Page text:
Welcome to the Eco-Friendly Living Methods website. As well as looking at our consumption habits and getting involved in such activities as recycling, the biggest thing we can do to help our environment is to switch from our over reliance on fossil fuels which pump out harmful emissions into our atmosphere, to renewable energy sources.
What are renewable energy sources? Renewable energy is a source of energy that can be generated naturally from a natural source or some kind of natural mechanism that doesn’t run down or run out, such as the sun, or the wind, to name two. These types of energy can be replaced naturally and do not harm the environment. The search for the best source of renewable energy is on-going, and although we have the ability to harness sunlight, wind and wave power, none of these are as efficient as we would need them to be just yet in order to replace fossil fuels.
The demand for energy is great all over the world, and in order for renewable energy sources to become our main source of energy they need to have greater outputs and to create these outputs more efficiently than they currently do, meaning that the technology that allows us to harness these sources should also become cheaper and more accessible. As it stand solar power is the closest to this ideal, and the technology continues to be refined. Get in touch with us here at the Eco-Friendly Living Methods website with all your views and feedback.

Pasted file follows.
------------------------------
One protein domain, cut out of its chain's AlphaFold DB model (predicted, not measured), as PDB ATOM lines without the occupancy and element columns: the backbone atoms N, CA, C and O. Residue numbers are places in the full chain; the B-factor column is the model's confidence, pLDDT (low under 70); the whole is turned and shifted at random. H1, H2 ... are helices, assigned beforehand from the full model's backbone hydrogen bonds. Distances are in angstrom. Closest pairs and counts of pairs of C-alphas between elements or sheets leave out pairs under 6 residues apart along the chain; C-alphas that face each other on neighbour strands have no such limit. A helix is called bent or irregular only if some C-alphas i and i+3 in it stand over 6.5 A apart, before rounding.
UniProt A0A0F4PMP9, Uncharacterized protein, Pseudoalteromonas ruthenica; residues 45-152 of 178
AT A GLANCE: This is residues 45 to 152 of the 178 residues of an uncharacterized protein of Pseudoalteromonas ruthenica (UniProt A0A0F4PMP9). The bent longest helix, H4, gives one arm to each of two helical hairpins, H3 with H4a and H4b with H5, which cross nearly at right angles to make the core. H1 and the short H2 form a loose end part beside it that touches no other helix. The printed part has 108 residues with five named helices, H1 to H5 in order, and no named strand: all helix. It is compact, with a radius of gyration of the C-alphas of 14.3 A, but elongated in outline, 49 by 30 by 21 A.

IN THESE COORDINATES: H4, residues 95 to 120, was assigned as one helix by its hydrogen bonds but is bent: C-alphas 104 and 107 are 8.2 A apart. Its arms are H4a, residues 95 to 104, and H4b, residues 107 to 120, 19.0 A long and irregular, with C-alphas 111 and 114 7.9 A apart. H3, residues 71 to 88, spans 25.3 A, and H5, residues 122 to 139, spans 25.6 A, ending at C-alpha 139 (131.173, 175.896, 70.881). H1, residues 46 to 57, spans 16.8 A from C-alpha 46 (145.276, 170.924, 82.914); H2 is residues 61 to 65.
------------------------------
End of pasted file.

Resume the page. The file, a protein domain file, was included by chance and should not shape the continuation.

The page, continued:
HOW TURBINES AND GENERATORS CREATE ELECTRICITY
Turbines consist of a series of fans, one in front of the other, which drive a shaft when they rotate. The shaft in turn drives a generator. Alternate fans always remain stationary. The position and shape of these fans direct the pressurised steam, or water, onto the rotating fans with the maximum possible force.
At the end of the shaft is a large magnet, which is surrounded by a coil of wire, inside the generator. As the magnetic core rotates, it causes an electric current to flow through the wire coil.
Recreation spin-off from geothermal power Bathers enjoy the heated Blue Lagoon, filled with waste geothermal water produced by the Svartsengi Power Station in Iceland.
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